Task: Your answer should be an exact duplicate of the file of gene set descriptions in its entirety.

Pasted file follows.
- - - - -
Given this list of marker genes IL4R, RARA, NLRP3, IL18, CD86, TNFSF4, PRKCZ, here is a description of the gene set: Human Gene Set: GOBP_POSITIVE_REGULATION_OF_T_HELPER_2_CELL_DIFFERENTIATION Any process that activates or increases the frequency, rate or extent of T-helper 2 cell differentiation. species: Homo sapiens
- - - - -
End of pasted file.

Given this list of marker genes IL4R, RARA, NLRP3, IL18, CD86, TNFSF4, PRKCZ, here is a description of the gene set: Human Gene Set: GOBP_POSITIVE_REGULATION_OF_T_HELPER_2_CELL_DIFFERENTIATION Any process that activates or increases the frequency, rate or extent of T-helper 2 cell differentiation. species: Homo sapiens